Ben Ezra Synagogue

(4,611 words)

Author(s): David Cassuto
The Ben Ezra Synagogue in Fustat (today Old Cairo) was the site of the great treasure trove of documents known as the Cairo Geniza. It came to be called Ben Ezra because of a legend that Ezra the Scribe had given skeptical Egyptian Jews a Torah scroll with magical powers to convince them of his authority. In the Middle Ages, the synagogue was known as Kanīsat al-Yerushalmim and Kanīsat al-Shāmiyyīn (Synagogue of the Jerusalemites or Synagogue of the Palestinians). As the doyen of Geniza studies, S. D. Goitein, has observed, the building referred to by the Arab historian al-Maqrīzī (d. 1442) …

Ben Gardane (Ben Guardane)

(300 words)

Author(s): Haim Saadoun
Ben Gardane (Ar. Ben Qardān) is a small coastal town in the southeast of Tunisia, situated on the main road from Tripoli to Tunis near the Libyan frontier. The modern development of the town commenced just after the establishment of the French protectorate in 1881, when the French built two military posts there to protect the Libyan border.             The modernization of the town attracted Jews, who came there for economic reasons, mainly from the island of Jerba in Tunisia and from Zuara in Libya. The Jewish population grew from about 234 in 1906 to…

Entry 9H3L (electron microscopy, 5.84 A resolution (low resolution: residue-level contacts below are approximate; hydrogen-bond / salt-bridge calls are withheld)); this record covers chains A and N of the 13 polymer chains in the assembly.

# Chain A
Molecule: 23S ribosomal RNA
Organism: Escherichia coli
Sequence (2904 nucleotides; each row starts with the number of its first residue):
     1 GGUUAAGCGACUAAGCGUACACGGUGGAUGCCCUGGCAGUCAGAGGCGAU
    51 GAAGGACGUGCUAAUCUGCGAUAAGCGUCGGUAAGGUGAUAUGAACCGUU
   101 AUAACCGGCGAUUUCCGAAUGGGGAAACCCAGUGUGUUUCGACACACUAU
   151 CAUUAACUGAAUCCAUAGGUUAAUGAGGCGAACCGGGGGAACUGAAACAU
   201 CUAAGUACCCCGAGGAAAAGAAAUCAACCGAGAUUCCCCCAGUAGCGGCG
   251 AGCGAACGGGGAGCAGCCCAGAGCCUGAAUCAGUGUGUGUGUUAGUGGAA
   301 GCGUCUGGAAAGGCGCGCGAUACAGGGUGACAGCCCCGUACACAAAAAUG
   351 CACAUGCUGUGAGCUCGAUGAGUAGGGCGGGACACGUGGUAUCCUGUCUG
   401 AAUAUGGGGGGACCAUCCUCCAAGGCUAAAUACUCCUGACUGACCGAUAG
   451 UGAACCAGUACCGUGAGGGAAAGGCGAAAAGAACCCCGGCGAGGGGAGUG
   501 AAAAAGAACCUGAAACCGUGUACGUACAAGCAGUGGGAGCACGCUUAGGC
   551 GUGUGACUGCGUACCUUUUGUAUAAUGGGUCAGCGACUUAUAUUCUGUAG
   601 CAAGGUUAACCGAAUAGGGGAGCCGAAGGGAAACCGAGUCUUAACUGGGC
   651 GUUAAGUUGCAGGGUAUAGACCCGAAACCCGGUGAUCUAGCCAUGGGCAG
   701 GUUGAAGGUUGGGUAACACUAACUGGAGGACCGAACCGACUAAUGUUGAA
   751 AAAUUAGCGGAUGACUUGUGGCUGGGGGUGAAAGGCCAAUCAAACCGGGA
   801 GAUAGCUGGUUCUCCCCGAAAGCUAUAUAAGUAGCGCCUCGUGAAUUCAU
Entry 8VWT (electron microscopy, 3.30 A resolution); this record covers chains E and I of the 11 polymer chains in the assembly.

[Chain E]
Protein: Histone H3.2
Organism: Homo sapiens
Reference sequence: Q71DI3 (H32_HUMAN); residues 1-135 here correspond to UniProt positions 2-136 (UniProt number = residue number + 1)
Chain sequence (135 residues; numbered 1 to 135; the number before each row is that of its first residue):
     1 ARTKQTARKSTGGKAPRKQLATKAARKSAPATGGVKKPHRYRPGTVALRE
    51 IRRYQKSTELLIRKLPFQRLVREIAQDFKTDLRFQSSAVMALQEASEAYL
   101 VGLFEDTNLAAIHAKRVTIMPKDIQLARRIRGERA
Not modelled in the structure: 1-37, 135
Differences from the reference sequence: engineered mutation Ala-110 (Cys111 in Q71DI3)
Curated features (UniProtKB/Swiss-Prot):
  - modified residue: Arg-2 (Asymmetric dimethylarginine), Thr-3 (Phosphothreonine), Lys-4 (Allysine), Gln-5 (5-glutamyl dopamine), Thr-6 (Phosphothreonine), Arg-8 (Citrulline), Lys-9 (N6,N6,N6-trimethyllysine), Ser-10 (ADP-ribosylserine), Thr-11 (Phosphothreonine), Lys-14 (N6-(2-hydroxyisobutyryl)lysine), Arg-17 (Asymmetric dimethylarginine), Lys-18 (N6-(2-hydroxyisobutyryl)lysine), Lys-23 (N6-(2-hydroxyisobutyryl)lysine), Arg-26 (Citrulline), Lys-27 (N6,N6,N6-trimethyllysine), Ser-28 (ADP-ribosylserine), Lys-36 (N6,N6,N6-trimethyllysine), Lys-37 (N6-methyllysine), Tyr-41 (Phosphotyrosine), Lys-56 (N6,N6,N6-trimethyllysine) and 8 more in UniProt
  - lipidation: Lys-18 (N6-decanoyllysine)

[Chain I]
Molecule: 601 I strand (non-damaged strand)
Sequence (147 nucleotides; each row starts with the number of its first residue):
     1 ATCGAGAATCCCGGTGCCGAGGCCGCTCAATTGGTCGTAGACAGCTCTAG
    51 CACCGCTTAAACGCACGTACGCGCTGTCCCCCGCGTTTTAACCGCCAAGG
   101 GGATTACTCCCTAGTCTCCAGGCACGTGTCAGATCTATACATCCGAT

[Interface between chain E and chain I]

(1,660 words)

Author(s): Maurice Roumani
Benghazi (Ar. Bin-Ghāzī), the largest city in the Libyan province of Cyrenaica, is located on the northeastern side of the Gulf of Sirte and served as a bridge between the Maghreb and the Mashreq. Cyrenaica, and Benghazi in particular, belongs culturally more to the Islamic East than to the Islamic West, and thus is differentiated from Tripolitania and Tripoli. 1. Jewish Settlements in Antiquity Cyrenaica (Cyrene) was founded by the Greeks in the seventh century B.C.E. The area later became known as the Pentapolis after its five cities, which included Bereni…

Ben Giat (Ghiat, Benghiat), Aleksander

(533 words)

Author(s): Olga Borovaya | Julia Phillips Cohen
Aleksander Ben Giat (Ghiat) (ca. 1863–1923), was a Sephardi journalist, author, translator, and publisher. He was born in Izmir (Smyrna), where he attended an Alliance Israélite Universelle school. In 1884 he co-founded a short-lived Ladino periodical called La Verdad (The Truth). Over the next few years, he wrote for La Buena Esperansa and El Telegrafo until, in 1897, he founded his own Ladino newspaper, El Meseret (The Joy). In its opening issue, Ben Giat announced that the new paper would be a school for young and old, and emphasized El Meseret's literary character.The paper …